On this President’s Day, an occasion of celebration for the country’s commanders in chief, we take a look at some of the odd, interesting, and shocking facts about our nation’s past leaders.
Thomas Jefferson: During the War of 1812, the British burned down the Library of Congress. Jefferson stepped in and sold the institution his own collection of 6,487 books. He and John Adams were good friends and both died on July 4, 1826. With his dying words, Adams said “Thomas Jefferson survives,” thinking he had beat his buddy to the grave – unaware Jefferson had passed hours earlier.
James Madison and George Washington are the only presidents who signed the Constitution. Madison has the distinction of being the shortest president at five feet four inches. He was also the first graduate student of Princeton University.
John Quincy Adams must not have been too shy. As part of his morning exercise routine, he liked to go skinny-dipping in the Potomac River.
Andrew Jackson was no stranger to fighting and duels. In fact, he fought about 100 duels, mostly to defend his wife’s honor. On one occasion, he was shot in the chest during a duel but still was able to remain on his feet to win the fight. The bullet could not be removed and remained in his chest for 40 years. His fighting skills may have helped him during an assassination attempt on Jan. 30, 1835 (he was the first president to experience one). The assailant shot at the president but the gun misfired. Jackson was so irate over it he clubbed the would-be assassin several times with his walking cane. Not a fan of banks, he managed to defund the Second Bank of the United States. How ironic is it, then, that his image is on the $20 bill?
Martin Van Buren was the first president born a citizen of the United States and the only one for whom English was a second language. His native language was Dutch. He carried the nickname “Old Kinderhook” because he was from Kinderhook, NY, and some theorize that the term “O.K.” comes from the O.K. clubs used to support his campaign.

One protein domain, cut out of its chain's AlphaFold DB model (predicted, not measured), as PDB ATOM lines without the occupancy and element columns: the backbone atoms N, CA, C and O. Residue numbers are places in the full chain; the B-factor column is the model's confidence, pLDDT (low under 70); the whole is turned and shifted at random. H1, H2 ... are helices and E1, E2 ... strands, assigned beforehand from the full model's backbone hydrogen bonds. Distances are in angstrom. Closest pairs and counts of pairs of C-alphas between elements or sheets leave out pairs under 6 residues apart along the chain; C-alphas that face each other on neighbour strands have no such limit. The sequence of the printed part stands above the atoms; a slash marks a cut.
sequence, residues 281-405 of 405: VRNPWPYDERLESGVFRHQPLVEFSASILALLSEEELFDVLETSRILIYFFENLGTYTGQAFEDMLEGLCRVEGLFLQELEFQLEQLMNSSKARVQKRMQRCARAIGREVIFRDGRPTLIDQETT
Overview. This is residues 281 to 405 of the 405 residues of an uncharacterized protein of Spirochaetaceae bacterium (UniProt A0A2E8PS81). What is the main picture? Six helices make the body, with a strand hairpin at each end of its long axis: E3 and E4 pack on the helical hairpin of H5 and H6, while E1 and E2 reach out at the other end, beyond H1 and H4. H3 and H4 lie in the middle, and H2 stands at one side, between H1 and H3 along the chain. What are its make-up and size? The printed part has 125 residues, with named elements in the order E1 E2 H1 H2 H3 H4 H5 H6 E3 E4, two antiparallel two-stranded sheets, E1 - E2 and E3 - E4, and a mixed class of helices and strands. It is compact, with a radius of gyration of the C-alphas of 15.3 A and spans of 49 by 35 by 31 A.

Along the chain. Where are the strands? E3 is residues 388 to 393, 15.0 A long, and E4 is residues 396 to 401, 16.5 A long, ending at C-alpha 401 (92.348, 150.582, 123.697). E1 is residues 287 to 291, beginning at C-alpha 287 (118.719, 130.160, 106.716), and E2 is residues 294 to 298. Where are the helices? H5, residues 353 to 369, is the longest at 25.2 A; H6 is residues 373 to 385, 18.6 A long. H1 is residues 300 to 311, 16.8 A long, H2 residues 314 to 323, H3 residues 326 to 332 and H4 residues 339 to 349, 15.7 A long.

Franklin Pierce, while in office, was arrested for running over a woman with his horse. Due to a lack of evidence, the charges were dropped. While he may have enjoyed his “Handsome Frank” nickname, he was not too fond of the other, “Fainting Frank.” He received that less than flattering moniker during the Mexican-America War. A brigadier general, he received a groin and knee injury from being thrown against his horse’s pommel. Although the length of time he was passed out from the pain was brief, the nickname stuck.
Abraham Lincoln and Lyndon B. Johnson were the tallest presidents at six feet four inches. Lincoln liked to wrestle and, during his youth, he was defeated only once out of about 300 matches. He got into the Wrestling Hall of Fame with the honor of “Outstanding American.” He liked to store papers and other goodies beneath his tall hat.
James Garfield was ambidextrous and could write Greek with one hand and Latin with the other – at the same time.
Benjamin Harrison was the first to experience electricity in the White House. However, the unfamiliar technology frightened him and he would never turn on the light switches himself for fear of being electrocuted.
William McKinley had an Amazon parrot named Washington Post whose job was the White House greeter. McKinley would whistle the first few notes of Yankee Doodle Dandy and Post would finish the rest. The president was a bit superstitious and always wore a red carnation on his lapel for good luck. In 1901, he gave the flower to a little girl and seconds later he was shot by an assassin. He died eight days later.
Theodore Roosevelt: During a speech in Milwaukee, Teddy was shot in the chest by an assassin. He continued on, saying to the crowd “I don’t know whether you fully understand that I have just been shot. I give you my word, I do not care a rap about being shot; not a rap.” He finished the 90-minute speech with the bullet still in his chest.
Calvin Coolidge liked to play practical jokes. Sometimes he would press all the service buttons in the Oval office which sent ringing bells through the White House to alert staff that he needed assistance. He would then hide and watch everyone run around trying to figure out what they were supposed to do.
Gerald Ford turned down offers to play with the Green Bay Packers and the Detroit Lions because he wanted to attend Yale University’s law school; he took a job coaching there instead. During college, he worked as a fashion model and appeared on the cover of Cosmopolitan.
George H.W. Bush was flying over Japan when he was shot down. He and another crewman were able to bail out but another man was not as fortunate and went down with the aircraft. Bush was rescued off the coast of Chichi-Jima.
George W. Bush was captain of the cheerleading team at Phillips Academy in Andover, MA, during his senior year of high school.